Tunnel vision limiting business growth

Tunnel vision limiting business growth

While business leaders spend much of their time trying to grow, opportunities are often going unrealised because of tunnel vision that overlooks willing new customer segments.

For example, cost pressures such as expensive real estate has long kept Red Rooster out of parts of Sydney and Melbourne, limiting the company’s ability to increase its footprint and grow its customer base within the country’s two largest cities.

Yet by launching a new distribution channel – a delivery service to complete its drive-through stores – Red Rooster unwittingly uncovered an opportunity to finally penetrate these populous markets.

“I wouldn’t say that we went into delivery with that in mind, but it was almost one of the unintended consequences – [it] has opened [up] ... more locations for us,” CEO Chris Green told My Business.

“Delivery opens up new formats, so we can actually open in shopfronts now, where the investment cost is probably half the cost of a drive-through format. The rent is typically, I’d say, half to a third, and most importantly, you have dense populations, so it’s quite easy.

“The nice part is that there’s a lot of shopfronts, and so it’s a lot easier to open sites.”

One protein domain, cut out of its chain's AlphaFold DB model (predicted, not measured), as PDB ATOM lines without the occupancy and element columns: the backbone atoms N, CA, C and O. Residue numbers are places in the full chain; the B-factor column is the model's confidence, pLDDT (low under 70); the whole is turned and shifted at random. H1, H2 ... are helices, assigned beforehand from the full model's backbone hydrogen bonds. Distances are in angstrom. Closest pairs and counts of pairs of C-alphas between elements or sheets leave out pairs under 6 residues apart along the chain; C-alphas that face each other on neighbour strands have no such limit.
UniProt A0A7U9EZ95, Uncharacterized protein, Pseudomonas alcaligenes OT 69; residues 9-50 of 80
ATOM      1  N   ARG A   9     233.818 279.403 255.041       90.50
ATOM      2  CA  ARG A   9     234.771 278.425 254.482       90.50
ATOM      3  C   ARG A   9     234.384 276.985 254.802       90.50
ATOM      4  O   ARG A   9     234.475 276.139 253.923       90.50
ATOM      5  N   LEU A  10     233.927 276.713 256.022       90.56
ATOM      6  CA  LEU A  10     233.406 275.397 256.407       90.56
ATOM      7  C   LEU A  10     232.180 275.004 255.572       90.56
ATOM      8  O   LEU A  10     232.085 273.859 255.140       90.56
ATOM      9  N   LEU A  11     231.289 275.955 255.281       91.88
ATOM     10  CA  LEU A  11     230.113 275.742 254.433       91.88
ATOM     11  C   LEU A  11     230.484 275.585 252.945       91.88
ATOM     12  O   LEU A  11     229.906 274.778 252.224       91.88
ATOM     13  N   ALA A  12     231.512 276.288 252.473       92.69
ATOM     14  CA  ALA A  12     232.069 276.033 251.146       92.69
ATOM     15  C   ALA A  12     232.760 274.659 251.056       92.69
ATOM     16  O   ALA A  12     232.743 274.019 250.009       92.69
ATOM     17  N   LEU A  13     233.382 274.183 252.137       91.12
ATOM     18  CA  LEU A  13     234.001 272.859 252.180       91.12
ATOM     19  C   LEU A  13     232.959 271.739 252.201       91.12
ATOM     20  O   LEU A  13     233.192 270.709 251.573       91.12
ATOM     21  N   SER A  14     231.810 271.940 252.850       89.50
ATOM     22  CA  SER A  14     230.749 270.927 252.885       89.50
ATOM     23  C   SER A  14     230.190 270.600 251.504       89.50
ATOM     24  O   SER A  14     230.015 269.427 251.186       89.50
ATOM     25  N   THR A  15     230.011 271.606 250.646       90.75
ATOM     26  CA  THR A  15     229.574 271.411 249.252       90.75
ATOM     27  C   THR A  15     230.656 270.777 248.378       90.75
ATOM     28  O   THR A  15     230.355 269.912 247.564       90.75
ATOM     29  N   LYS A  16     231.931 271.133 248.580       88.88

It was a similar case for Bottles of Australia, which manufactures sports drink bottles.

The company had long focused exclusively on the Australian market, yet a trickle of orders overseas belied a significant growth opportunity for the well-established business.

“We’ve been exporting, I suppose probably since about ’93-’94. But I would call it more accidental exports,” said CEO Anton Pemmer on the My Business Podcast.

“When I say accidental, I mean someone’s come across this somehow over the internet or some sort of search, and they’ve wanted to place an order for some product and we sent it to them, as opposed to us developing it and chasing a particular market.”

Having woken up to this opportunity to expand, Bottles of Australia actively developed an export strategy, and the business now exports to 22 different countries around the globe.

“It’s given us the ability to take exports which were say less than 1 per cent of our business going to more like 5 per cent of our business,” Mr Pemmer said.

“At this stage, and [with] what our strategy is doing further forward, we would expect that to go from 5 to 10 to 15 per cent over the next couple of years.”

 

Tunnel vision limiting business growth
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